Today, laboratory professionals are realizing they can have the best of both worlds – a beautiful space- conscious design that is also high functioning. With so much improvement in both cold-storage equipment and instrument technology, many traditional laboratory designs are being reimagined. The trend is moving towards compact and sustainable workspaces. The neat thing is this concept applies to many types of laboratory environments – from analytical to medical and everything in between.
Laboratory Essentials: How to Create Workable Zones
The most efficient laboratories are zoned by purpose or intent. Creating organized spaces s a huge focus for any size lab, but more so for small footprint lab designs. By categorizing the housing necessities, it becomes easier to define the room schematics.
There are several lab design software programs where you can plug and play the room dimensions and see the layout before you purchase the larger equipment. Planning is essential to avoid costly installation mishaps.
Personal Protective Equipment (PPE)
Most laboratories have private spaces for personal effects. It is also a good idea to have dedicated spaces for PPE. This could be in the form of a cabinet kept close to the cleanroom, or break room areas. This allows for easy access upon entry or departure from the active working spaces.
Refrigerators and Freezers Considerations
Probably the most important focus of any laboratory is cold storage. In some cases, multiple units are needed because of various temperature requirements. Factoring the amount of space needed is half the battle. Laboratory management should think in terms of volume and foot-traffic. For example, biologics stored in pathology labs are frequently used since specimens are used for testing multiple times during a 24-hour period.
This translates to maintaining a walkable space in or around the cold-storage housing and kept clear of active work areas or volatile materials. The best type of refrigerator/freezer units for large amounts of foot traffic are those which maximize vertical space or high-ceiling designs. This creates a friendly door swing area to avoid congestion and accidents.
Factoring in what you are going to be housing is a good idea. You want to make sure you have ample room to store the dead bodies. (Just making sure you didn’t fall asleep.) All kidding aside, biological specimens and vaccines have completely different housing requirements for both temperatures and racking needs. Cold storage housing may be a bit deceiving in perception. We have seen smaller units end up working well because the inside compartmentalization is set up properly to aid for better functionality.
Small Equipment Housing Needs
The key to making a compact design work is to keep the essentials in a place easily accessible, but also maximizing ALL available space. Design experts speak a lot about vertical alignment. (Think high shelving for things not often used. Factor in the need for fingertip like access.
In R&D labs, there tends to be a lot of movement, making it necessary for multiple housing stations for like items. This translates to featuring dedicated housing compartments for things used frequently such as pipettes, assays, and microscopes.
The centrifuge is the workhouse of the lab, second only to cold storage. This is another area which needs to be extra focused upon foot-traffic. The lab flow tends to be unique to the type of lab and the number of people working within it making it hard to pinpoint optimal positioning.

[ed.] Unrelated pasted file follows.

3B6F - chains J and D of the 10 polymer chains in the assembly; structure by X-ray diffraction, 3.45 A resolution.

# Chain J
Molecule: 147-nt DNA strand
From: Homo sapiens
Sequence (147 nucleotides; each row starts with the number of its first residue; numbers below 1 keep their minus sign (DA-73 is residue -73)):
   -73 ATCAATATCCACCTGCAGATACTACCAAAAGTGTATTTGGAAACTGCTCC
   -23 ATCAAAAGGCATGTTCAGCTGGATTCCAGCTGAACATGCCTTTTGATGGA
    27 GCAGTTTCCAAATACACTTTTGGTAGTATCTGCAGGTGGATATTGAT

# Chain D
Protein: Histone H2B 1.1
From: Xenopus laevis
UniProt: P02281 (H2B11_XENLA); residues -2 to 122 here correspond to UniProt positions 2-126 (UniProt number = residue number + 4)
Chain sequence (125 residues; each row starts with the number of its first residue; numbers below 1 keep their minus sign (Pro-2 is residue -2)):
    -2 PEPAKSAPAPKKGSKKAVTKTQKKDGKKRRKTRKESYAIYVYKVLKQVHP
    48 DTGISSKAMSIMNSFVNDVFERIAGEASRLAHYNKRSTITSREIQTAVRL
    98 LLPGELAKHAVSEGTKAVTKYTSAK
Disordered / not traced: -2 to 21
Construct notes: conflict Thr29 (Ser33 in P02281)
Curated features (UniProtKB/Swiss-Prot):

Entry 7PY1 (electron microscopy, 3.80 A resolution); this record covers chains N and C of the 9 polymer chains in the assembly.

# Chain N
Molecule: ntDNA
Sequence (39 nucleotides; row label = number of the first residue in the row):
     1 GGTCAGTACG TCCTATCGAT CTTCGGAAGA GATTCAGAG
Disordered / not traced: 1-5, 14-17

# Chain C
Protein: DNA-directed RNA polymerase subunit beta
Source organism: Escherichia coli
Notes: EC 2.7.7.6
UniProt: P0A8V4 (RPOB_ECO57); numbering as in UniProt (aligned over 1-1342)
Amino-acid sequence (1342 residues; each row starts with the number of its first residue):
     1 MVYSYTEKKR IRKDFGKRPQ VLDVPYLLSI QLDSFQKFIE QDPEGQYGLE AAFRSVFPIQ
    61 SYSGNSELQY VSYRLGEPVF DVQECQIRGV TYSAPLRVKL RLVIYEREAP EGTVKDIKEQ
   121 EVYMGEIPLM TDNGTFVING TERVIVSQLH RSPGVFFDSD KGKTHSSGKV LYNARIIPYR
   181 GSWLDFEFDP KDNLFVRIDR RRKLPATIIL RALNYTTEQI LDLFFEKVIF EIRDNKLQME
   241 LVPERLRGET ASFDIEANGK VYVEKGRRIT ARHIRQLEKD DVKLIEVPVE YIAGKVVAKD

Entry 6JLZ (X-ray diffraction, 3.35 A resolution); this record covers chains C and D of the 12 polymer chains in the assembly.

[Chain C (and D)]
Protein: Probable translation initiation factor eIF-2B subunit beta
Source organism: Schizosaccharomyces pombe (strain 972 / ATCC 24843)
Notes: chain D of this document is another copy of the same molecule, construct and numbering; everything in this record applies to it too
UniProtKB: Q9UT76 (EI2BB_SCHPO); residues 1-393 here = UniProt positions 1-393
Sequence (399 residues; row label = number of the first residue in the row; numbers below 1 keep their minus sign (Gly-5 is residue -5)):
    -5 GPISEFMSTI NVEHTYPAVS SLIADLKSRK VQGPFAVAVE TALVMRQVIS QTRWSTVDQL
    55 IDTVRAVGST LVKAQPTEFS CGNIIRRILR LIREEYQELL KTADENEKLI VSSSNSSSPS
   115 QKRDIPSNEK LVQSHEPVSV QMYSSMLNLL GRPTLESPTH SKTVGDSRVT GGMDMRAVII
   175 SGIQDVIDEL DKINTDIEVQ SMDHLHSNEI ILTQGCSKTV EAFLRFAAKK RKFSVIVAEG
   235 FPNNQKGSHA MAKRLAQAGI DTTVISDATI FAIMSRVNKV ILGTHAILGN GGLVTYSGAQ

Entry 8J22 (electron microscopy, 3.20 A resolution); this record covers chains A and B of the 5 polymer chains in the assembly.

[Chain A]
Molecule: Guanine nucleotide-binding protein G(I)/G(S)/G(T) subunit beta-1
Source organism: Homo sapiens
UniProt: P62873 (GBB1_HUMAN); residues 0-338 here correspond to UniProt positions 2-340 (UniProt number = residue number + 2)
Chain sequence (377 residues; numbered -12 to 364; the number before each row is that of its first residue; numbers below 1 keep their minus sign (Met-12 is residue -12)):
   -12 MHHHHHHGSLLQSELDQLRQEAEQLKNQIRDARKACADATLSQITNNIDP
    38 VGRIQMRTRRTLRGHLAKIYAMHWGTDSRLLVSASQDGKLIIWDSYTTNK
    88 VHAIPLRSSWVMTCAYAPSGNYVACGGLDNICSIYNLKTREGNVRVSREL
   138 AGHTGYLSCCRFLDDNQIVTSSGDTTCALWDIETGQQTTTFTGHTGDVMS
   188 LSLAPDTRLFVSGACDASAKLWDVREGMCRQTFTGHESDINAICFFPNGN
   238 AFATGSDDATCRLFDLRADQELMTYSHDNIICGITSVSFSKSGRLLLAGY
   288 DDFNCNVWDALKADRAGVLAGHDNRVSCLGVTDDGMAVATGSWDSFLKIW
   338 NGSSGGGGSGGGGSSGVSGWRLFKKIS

Plan to keep work areas in a common-sense type of alignment with safety at the helm of each decision. Modular units are great choices and tend to work well in tight spaces. Also, don’t' forget to factor in adjustable workbenches. (Your taller personnel will be grateful!)
For the ultimate in space-conscious designs, consider a dual functioning unit where a workbench is housed atop the refrigeration unit.
Lighting, Fume Hoods, Water Sources
Fume hoods are large pieces of equipment. For optimal space-saving, opt for ceiling-mounted models if available. The same idea applies to lighting. Task lighting can be easily mounted on a wall or ceiling. Water sources should be in a central location of the lab for safety concerns.
Is it Possible to Find Energy Efficient Cold Storage in a Small Footprint Design?
Yes. It is no secret that cold storage is the largest contributor to a lab’s carbon footprint. Moving forward with climate-conscious efforts, many refrigerator/freezer models now come with an energy-star rating. Also, look for units that feature R290 refrigerant, an environmentally friendly green option compliant with the EPA SNAP non-ozone-depleting mandates. As a rule, it is a best practice to house cold storage units in places that offer adequate insulation and temperature control. This will assist in energy conservation. You can see how K2 products stack up on the Energy Star website.
Where Can I Source Small Footprint Cold Storage Solutions?
Freezers that are designed to fit underneath workbenches aren’t the type of thing you can normally find at the local appliance store. They aren’t design to the performance standards required to be “medical-grade.” (We wish it were that easy too.) Seriously, we are here to help.
K2 Scientific offers a variety of cold-storage options in addition to outstanding service and advice. Our clients include biorepositories, clinics, hospitals, and many university laboratories. We understand how to provide a unit to meet your exact specifications while also offering the energy-saving options outlined above. You will also find that we have competitive low prices on many popular models.